Titus, on the other hand, never seems to change. Although that leads to some classic Kimmy and Titus escapades (with their Bonnie and Clyde act to get a convenience store toilet key being a prime example), it can be a bit frustrating. We see, for example, Titus being unable to get over his relationship with Mikey (Mike Carlsen) following his dramatic ‘Lemonading’ and sabotaging a school musical to get the roles he never got himself. We’ve been following Titus’ story long enough that we are rooting for him to find success and romantic happiness, but we’re four seasons in and not a lot seems to have changed. With his feelings for Mikey still unresolved at the end of 4a, we are all hoping for their reunion and for ‘Boobs in California’ to make one last musical outing before the show is done.
Unfortunately, these largely successful handlings of the main cast seem to come at the expense of fully fleshed-out side characters. Kimmy’s budding relationship with Perry (Daveed Digs) was a key aspect of Season 3, so his absence and, more importantly, her lack of any mention of him seems both unnatural and bizarre. Whilst Digs had an unavoidable scheduling conflict, his presence was certainly missed and the writers could have dealt with it better. I was also disappointed by the handling of Jaqueline and Lillian’s respective partners, Artie (Peter Reigert) and Russ (now Billy Magnussen). Although Artie’s death wasn’t entirely surprising, there was still a lot of ways Lillian could have changed and developed through that relationship, and her dynamic with Artie’s family screams ‘missed opportunity’. As for post-shmooshed Russ, it seems unlikely that he would throw away his values so easily in order to get fame and love from his family. However, considering the way some people change in a similar way in the real world, maybe we shouldn’t be surprised.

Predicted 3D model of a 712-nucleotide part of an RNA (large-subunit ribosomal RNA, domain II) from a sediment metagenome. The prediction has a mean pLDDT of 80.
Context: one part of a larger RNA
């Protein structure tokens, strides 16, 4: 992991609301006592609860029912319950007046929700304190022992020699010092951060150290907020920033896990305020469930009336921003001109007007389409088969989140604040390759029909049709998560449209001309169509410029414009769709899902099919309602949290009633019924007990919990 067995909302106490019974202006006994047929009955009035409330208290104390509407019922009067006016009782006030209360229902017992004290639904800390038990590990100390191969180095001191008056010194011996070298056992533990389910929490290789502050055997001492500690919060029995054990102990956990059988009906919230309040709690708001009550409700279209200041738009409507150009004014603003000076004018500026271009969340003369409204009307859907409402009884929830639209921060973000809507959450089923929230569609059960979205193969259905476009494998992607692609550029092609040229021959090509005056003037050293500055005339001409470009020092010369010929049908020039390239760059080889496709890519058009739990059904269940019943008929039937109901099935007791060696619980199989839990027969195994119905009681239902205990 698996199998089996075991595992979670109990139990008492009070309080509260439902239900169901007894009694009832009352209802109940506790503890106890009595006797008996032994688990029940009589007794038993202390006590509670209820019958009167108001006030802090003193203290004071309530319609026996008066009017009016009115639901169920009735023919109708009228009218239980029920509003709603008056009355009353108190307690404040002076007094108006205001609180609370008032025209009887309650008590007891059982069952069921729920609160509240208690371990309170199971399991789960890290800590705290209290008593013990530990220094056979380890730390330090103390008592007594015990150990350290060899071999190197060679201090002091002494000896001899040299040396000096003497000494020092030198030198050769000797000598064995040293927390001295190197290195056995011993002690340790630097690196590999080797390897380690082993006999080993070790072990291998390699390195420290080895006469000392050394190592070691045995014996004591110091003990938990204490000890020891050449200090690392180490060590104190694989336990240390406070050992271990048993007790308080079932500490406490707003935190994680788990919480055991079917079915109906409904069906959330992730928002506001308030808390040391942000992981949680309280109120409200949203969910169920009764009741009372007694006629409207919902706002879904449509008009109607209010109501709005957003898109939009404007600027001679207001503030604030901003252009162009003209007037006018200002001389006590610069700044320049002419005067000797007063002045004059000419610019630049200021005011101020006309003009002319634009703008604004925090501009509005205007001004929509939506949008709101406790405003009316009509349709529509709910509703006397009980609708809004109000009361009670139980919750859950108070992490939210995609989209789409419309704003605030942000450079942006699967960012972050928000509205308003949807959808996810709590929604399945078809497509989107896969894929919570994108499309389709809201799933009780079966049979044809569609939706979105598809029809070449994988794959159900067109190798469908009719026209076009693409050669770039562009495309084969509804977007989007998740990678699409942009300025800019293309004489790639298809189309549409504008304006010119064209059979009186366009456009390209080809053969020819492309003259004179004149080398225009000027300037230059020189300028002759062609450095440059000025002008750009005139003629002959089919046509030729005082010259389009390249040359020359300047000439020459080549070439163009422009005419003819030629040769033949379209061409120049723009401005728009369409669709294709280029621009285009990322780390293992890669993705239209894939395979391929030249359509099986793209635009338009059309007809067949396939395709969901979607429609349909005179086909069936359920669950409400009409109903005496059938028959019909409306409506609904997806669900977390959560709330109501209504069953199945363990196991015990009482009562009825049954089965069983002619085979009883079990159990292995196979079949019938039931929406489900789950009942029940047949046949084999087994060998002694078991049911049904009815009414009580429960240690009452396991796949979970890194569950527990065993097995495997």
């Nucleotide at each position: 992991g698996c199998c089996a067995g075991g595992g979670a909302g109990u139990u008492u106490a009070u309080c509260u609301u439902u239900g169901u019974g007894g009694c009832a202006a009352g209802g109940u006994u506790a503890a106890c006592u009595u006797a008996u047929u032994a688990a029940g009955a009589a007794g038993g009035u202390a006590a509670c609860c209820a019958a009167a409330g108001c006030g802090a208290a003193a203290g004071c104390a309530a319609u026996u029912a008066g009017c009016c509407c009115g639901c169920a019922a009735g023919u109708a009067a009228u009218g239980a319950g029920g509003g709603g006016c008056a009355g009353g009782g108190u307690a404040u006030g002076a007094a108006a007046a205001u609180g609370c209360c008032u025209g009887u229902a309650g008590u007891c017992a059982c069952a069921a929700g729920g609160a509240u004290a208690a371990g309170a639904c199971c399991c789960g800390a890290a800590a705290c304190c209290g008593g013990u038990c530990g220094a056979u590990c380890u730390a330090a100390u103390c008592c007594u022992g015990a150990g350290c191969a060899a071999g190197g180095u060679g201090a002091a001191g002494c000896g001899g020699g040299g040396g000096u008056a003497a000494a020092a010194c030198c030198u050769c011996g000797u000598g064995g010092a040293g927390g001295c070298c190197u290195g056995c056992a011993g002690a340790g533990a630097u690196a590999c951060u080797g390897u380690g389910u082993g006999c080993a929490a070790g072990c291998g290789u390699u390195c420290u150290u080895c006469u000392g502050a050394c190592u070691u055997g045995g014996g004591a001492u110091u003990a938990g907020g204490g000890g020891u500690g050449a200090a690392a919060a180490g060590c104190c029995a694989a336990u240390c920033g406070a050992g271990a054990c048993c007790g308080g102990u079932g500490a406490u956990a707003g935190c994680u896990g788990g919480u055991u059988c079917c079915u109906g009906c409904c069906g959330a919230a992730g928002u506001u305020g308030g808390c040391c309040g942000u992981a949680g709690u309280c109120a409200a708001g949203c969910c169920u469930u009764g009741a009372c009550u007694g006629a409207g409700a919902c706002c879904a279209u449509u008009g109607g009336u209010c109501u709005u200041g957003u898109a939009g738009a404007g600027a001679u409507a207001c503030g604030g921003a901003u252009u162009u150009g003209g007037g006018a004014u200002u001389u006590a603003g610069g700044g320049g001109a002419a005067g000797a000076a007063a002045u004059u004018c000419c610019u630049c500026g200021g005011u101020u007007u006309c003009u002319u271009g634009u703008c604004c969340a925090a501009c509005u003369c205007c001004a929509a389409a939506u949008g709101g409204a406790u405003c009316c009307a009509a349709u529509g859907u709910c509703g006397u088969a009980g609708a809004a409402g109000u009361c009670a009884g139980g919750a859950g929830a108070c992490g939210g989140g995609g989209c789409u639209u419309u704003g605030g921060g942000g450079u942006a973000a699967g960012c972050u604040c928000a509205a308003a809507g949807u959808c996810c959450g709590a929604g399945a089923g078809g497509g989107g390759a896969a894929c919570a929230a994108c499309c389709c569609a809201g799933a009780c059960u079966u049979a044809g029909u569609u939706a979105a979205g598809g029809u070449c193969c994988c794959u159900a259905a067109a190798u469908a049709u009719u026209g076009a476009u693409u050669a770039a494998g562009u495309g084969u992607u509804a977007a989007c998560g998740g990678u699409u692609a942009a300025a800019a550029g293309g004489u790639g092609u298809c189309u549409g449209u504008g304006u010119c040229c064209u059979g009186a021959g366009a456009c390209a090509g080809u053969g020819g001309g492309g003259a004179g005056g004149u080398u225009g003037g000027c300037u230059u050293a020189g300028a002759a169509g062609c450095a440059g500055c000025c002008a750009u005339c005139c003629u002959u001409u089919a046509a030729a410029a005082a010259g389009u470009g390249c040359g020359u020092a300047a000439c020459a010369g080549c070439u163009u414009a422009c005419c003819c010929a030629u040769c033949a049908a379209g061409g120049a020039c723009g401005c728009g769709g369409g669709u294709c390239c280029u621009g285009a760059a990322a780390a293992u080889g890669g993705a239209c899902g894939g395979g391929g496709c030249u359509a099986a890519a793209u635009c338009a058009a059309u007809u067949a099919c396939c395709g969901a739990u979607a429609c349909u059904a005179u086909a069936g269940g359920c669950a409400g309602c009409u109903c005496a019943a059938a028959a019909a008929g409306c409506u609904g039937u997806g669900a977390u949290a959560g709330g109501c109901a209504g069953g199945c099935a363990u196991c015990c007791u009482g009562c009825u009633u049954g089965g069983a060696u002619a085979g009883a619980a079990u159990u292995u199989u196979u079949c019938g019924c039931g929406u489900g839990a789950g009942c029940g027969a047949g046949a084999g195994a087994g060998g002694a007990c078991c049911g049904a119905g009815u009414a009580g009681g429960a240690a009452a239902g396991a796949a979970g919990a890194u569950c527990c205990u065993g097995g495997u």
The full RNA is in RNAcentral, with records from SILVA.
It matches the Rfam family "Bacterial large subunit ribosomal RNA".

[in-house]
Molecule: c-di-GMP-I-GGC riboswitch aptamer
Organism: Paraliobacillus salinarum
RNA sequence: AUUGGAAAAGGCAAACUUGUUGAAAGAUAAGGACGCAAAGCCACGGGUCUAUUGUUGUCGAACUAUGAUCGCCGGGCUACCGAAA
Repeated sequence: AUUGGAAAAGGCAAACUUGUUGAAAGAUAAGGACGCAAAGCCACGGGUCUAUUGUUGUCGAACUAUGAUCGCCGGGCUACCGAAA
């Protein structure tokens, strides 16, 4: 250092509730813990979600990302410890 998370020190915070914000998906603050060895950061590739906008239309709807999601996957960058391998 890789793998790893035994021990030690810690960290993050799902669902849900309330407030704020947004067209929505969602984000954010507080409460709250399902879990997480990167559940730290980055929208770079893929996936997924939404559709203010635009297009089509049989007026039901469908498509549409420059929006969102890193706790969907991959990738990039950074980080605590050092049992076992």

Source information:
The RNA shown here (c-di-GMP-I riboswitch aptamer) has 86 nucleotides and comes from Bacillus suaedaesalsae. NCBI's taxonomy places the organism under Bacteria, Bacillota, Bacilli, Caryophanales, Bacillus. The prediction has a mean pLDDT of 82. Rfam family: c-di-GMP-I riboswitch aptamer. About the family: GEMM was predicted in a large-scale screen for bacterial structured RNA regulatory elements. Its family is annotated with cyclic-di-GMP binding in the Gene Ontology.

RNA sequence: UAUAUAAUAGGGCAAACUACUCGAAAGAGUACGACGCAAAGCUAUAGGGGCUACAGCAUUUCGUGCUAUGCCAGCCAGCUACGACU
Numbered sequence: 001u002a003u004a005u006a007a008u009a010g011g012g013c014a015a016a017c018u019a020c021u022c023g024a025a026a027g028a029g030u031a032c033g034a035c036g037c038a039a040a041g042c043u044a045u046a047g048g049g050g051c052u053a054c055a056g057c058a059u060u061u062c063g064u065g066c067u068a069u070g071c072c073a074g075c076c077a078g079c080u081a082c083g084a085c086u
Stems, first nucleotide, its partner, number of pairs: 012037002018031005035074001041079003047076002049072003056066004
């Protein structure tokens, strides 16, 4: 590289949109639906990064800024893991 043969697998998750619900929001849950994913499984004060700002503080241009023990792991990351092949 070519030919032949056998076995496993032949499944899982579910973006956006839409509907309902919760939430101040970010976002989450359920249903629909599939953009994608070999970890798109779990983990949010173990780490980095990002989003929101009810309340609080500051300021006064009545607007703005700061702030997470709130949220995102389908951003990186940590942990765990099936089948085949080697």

As for Kimmy, her backpack from the bunker makes a reappearance in a nightmarish antromporphised fashion. Think Sesame Street but a tad more disturbing. At this point in the show, Kimmy is mostly adapted to the outside world but has been told that her childlike imagination and ambitions to write a feminist children’s novel have no place in the real world. So, as she decides to ‘kill’ that part of her by preparing to drown her creepy-live-imaginary-backpack, she is given food for thought and decides that she doesn’t need to kill that part of herself after all. Although the metaphor is puzzling and hilarious, it does show that development and growing up doesn’t necessarily mean completely changing all aspects of yourself. With this latest stretch of Kimmy’s journey teaching her about feminism, white privilege, and sexual harassment, she’s more ‘unbreakable’ than ever and will be a force that the Reverend will regret reckoning with.
Unbreakable Kimmy Schmidt’s first three and a half seasons are streaming now on Netflix. The second half of season 4 is expected in 2019.